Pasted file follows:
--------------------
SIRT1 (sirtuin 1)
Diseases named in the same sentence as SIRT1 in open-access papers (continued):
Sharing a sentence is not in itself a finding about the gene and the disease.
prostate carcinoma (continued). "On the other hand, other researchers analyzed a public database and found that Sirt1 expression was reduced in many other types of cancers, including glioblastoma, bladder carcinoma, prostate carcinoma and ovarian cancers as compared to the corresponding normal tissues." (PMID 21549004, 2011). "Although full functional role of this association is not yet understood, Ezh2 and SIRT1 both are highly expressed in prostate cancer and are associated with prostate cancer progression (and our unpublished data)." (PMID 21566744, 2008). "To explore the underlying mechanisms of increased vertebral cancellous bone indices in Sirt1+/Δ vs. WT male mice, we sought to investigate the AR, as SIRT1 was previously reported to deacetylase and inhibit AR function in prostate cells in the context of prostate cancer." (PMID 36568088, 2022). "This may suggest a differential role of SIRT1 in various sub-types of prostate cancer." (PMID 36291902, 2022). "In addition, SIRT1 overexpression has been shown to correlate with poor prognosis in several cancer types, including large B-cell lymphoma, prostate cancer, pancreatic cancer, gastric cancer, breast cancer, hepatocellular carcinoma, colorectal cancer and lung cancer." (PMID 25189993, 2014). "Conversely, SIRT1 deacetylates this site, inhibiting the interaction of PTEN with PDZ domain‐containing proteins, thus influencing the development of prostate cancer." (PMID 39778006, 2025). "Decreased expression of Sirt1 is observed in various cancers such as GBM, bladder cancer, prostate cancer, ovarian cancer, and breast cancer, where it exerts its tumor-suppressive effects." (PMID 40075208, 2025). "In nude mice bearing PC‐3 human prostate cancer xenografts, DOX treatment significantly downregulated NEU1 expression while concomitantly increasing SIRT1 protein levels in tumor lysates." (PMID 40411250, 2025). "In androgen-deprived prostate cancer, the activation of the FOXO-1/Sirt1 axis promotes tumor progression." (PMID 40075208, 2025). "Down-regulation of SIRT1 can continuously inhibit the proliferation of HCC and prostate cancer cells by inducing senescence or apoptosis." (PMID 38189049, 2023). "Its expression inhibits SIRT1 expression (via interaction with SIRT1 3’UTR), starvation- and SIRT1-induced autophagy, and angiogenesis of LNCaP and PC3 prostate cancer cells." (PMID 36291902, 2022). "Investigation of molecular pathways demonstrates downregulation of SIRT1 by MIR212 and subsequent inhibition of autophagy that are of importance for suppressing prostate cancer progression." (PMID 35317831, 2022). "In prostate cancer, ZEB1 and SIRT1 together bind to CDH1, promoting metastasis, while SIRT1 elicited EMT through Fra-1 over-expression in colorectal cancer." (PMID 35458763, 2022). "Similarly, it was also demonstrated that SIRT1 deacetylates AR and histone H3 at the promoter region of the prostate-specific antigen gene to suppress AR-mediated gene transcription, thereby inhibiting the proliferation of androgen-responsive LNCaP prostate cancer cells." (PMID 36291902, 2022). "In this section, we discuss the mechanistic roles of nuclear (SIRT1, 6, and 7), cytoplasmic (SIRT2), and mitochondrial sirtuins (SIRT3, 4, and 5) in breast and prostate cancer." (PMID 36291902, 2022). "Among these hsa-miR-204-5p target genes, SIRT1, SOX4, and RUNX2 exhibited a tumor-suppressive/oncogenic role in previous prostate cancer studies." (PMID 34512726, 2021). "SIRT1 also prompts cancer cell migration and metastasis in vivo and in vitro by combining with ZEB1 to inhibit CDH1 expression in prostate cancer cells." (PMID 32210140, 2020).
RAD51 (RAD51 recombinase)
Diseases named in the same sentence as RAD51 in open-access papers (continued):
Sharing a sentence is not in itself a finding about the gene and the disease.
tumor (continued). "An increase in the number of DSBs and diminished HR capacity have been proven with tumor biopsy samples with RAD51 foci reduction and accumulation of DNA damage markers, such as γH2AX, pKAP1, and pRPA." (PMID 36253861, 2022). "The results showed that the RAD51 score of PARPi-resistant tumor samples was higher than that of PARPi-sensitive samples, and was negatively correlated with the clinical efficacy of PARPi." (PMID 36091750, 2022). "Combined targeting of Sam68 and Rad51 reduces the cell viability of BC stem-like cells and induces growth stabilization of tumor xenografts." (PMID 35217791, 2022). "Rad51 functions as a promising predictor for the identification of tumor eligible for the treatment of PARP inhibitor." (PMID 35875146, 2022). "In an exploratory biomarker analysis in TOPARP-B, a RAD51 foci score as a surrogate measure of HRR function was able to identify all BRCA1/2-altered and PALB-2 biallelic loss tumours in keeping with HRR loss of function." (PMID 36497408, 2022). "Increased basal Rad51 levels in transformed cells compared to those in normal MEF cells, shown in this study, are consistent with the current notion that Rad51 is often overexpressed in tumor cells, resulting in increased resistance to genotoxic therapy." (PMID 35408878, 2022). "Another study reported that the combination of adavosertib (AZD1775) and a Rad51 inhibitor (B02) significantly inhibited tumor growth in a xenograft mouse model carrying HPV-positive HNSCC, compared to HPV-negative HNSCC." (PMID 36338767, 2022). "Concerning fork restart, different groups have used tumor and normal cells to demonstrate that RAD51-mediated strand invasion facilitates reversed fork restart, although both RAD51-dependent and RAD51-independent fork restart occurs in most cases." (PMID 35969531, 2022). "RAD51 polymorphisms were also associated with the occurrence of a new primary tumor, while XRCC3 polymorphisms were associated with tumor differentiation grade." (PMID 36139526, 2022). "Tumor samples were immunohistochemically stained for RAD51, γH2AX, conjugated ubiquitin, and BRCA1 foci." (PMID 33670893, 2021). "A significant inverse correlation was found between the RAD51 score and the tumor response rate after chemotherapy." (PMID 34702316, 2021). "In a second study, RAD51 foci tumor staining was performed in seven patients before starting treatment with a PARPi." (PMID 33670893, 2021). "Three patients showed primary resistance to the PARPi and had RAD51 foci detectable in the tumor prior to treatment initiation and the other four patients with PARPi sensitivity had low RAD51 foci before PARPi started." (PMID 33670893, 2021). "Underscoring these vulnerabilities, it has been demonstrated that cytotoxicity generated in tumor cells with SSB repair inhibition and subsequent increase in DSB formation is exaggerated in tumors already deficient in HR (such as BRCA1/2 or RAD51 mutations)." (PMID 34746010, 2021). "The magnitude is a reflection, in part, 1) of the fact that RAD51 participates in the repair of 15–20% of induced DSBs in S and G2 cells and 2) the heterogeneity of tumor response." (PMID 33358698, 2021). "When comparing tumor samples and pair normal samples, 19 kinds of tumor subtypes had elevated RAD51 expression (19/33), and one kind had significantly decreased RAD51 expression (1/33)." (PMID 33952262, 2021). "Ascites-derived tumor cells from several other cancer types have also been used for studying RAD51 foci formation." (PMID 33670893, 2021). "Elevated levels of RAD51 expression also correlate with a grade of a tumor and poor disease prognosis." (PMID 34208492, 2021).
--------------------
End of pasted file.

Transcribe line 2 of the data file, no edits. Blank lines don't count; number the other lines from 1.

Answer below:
Diseases named in the same sentence as SIRT1 in open-access papers (continued):